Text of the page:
Can nurses improve patient feeding?
VOL: 96, ISSUE: 50, PAGE NO: 33
Donna Horan, BSc, RN, is a former BSc nursing student, European Institute of Health and Medical Sciences, University of Surrey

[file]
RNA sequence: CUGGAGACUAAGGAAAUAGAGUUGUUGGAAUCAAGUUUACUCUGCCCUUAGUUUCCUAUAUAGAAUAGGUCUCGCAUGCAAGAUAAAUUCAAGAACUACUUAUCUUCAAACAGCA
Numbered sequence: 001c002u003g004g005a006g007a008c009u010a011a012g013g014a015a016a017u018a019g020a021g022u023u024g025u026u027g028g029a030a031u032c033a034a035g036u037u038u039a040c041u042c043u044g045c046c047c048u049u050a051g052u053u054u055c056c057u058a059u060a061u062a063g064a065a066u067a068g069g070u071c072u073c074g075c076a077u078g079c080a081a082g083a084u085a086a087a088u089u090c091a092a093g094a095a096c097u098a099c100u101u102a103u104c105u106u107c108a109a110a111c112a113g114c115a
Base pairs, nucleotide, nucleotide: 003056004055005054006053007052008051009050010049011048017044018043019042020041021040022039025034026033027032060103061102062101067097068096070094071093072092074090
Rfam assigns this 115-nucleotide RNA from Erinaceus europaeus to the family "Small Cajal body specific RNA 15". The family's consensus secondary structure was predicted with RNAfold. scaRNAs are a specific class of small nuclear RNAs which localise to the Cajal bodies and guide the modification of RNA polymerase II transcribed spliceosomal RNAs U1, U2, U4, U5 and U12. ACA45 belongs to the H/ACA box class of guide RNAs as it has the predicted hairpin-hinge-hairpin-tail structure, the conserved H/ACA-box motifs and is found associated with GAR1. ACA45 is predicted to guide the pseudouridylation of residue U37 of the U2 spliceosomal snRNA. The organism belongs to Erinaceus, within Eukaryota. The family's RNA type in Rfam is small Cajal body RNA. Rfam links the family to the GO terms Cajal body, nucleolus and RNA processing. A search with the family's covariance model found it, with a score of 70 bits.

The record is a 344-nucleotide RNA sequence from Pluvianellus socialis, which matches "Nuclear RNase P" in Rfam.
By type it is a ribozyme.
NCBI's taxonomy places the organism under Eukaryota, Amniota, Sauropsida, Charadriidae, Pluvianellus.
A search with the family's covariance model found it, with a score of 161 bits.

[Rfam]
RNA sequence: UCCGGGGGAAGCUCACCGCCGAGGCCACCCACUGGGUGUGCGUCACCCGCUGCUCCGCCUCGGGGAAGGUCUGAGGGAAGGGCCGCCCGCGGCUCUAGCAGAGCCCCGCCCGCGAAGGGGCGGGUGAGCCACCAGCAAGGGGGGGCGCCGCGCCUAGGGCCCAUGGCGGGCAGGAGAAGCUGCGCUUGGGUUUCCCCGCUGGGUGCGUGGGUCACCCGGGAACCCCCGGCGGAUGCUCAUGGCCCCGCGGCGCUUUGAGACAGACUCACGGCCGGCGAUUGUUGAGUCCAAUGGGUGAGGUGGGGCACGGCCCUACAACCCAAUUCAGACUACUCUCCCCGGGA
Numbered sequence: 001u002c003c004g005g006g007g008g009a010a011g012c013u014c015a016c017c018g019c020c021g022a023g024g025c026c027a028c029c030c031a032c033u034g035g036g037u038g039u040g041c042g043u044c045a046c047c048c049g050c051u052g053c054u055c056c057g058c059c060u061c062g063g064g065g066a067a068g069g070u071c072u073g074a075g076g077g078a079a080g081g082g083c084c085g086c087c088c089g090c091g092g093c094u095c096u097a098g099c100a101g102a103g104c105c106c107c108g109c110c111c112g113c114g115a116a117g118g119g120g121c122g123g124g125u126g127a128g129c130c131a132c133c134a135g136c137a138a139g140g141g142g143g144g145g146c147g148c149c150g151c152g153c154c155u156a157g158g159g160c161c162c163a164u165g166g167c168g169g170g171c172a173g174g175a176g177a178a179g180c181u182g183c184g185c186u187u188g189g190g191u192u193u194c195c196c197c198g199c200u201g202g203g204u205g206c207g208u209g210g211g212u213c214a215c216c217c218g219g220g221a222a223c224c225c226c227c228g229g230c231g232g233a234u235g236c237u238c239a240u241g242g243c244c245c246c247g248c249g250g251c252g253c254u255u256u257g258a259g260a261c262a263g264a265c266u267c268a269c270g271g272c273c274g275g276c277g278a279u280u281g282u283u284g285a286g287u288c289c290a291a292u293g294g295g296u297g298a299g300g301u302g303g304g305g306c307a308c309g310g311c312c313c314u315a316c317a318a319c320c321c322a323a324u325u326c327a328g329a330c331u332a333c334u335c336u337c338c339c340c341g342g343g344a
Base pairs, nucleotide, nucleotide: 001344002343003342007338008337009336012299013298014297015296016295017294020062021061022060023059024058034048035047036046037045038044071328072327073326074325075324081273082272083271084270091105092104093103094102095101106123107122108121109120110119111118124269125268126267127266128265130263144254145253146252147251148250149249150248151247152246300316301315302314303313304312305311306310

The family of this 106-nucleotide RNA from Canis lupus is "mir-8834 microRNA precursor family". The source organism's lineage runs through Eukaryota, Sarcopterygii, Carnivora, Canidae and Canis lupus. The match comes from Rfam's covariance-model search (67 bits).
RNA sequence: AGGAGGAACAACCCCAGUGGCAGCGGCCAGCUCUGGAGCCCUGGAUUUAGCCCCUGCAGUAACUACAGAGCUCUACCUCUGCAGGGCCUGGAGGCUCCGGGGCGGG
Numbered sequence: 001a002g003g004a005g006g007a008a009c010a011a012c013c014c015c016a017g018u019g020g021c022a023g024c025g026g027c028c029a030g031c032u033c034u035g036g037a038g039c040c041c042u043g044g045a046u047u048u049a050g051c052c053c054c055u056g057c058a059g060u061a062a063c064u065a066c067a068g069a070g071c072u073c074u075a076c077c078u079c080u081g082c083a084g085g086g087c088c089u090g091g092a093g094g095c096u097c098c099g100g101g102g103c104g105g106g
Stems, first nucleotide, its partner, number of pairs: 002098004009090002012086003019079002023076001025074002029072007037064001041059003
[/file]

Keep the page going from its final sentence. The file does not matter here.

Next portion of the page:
Jane Coad, PhD, BSc, is a senior lecturer, European Institute of Health and Medical Sciences, University of SurreyMalnutrition in hospitals has been a well-documented phenomenon for over a quarter of a century. Recent studies have found that some patients were not eating and drinking adequately while in hospital and that patient malnutrition is more widespread than previously thought (Association of Community Health Councils, 1997). In acute hospitals within the UK, up to 40% of patients are malnourished at admission (McWhirter and Pennington, 1994) and their nutritional status often continues to deteriorate during the course of their hospital stay (McWhirter and Pennington, 1994; Corish, 1999). Inadequate dietary intake increases patients' metabolic demands and with coexisting nutrient loss can accelerate the development of under-nutrition (Corish and Kennedy, 2000).